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All Points West: ’79, the year dreams came true
August 13, 2015 Frank Marquez   

Read more by Frank Marquez
This time of year is special. In the mornings, there’s the smell of harvest in the air. The schools reawaken across town, and all of west Nebraska. Gering football players on Monday stepped onto the fresh-cut grass of the high school’s practice field. Under new Head Coach Todd Ekart, they started conditioning in earnest.

Once in a blue moon, it happens, when all the stars seem in alignment, and the football gods smile upon the underdog, making for drama which sports enthusiasts immediately classify as a legendary game, or instant classic. In it all, there are winners and losers. And, yes, I can say that happy endings do happen, if rarely. It was like that one year for the Gering Bulldog football teams as they triumphed over their arch rival Scottsbluff, not once, not twice, but three times.

From what friends and acquaintances have told me, the rivalry between Gering and Scottsbluff has never been more exciting – good for local sports. Therefore, it is my pleasure in re-reporting this. This prompted some harried research on my part in some ways to relive the victories that took place when I was a freshman. Back then, I played as an undersized tackle (5-foot-6 and about a buck fifty) going both ways, but hell on special teams, for coaches Junior Alvarez, now a math professor at Western Nebraska Community College, and Don Kugler, a science teacher at Gering H.S.

Football games are played on a stage, where the impossible can happen, and believe me, it does happen. The year was 1979, and the Gering Junior High football team was on a roll. With Alvarez as head coach, this would be the year the frosh team would end the season with a perfect 6-0 run. Despite being unbeaten, the only victory that mattered to me was the one against the Bearcats. Surprisingly, the Gering Junior High yearbook staff failed to report the final score. But, I had never been more pumped for a game – EVER. And, if there had been a playoffs system for the junior-high level in Nebraska, we young Bulldogs would surely have been a part of it.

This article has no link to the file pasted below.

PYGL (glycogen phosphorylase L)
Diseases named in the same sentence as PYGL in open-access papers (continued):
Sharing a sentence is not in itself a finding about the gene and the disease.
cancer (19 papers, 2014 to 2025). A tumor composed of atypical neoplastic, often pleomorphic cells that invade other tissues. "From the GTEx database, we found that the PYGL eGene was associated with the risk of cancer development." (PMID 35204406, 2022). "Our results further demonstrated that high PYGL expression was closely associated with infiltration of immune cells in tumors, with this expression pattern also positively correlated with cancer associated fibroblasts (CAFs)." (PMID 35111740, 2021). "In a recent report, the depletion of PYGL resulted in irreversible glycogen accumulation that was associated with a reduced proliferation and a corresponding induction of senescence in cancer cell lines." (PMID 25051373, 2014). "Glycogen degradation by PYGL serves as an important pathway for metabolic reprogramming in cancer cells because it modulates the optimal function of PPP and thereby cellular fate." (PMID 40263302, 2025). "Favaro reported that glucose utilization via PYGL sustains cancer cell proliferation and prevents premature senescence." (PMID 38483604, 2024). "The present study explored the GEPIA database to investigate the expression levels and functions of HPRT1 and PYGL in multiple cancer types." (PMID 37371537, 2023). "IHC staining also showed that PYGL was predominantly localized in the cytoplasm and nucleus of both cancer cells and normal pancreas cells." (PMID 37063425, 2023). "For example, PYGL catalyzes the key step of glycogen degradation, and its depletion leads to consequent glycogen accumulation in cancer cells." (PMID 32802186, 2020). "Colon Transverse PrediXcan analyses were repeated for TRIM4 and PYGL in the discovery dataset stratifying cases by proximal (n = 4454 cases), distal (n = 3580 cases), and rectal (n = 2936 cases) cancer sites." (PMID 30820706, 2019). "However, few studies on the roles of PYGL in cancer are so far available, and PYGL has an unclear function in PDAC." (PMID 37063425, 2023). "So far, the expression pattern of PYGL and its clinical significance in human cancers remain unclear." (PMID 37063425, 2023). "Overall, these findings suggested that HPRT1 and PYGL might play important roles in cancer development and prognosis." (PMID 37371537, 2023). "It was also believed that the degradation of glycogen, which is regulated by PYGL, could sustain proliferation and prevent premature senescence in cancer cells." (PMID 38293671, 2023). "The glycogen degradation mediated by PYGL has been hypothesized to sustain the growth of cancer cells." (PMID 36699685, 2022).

Being a member of that glorious team, I noted the world took a pause in the Twin Cities that football season. Fans packed Memorial Stadium even for our freshman game to watch such players as Jason Margheim, Scott Popp, David Minch, John Mejia, and Greg McClane, to name a few. McLane and Minch both had older brothers who were stars on the high school team. Their names were Jeff and Mike, respectively. In our freshman game, I vividly recall being pancake-blocked by a Bearcat’s offensive tackle. That’s when I knew the contest was for keeps.

The rivalry was everything. It was what we talked about every season. Ever since there has been such a thing as the Twin Cities, Gering and Scottsbluff have continued a friendly rivalry, and at times, not so friendly. The line in the sand was the North Platte River. Dogs and cats fighting sounded natural. It all fit. We watched the others’ movements – the river crossings – like it was war.

In Gering, it was always our goal in football, or really in any sport, to beat the other guy. Of course, it meant bragging rights for an entire year.

“There was excitement that it was our rival, and that we had the opportunity to beat them that year,” said Mejia, who played running back, and now works as the city treasurer for the City of Gering. “Overall we had a great number of very good athletes. It being Scottsbluff versus Gering, it was little brother playing the big brother. To win was a big accomplishment, even for the school, and brings back great memories.”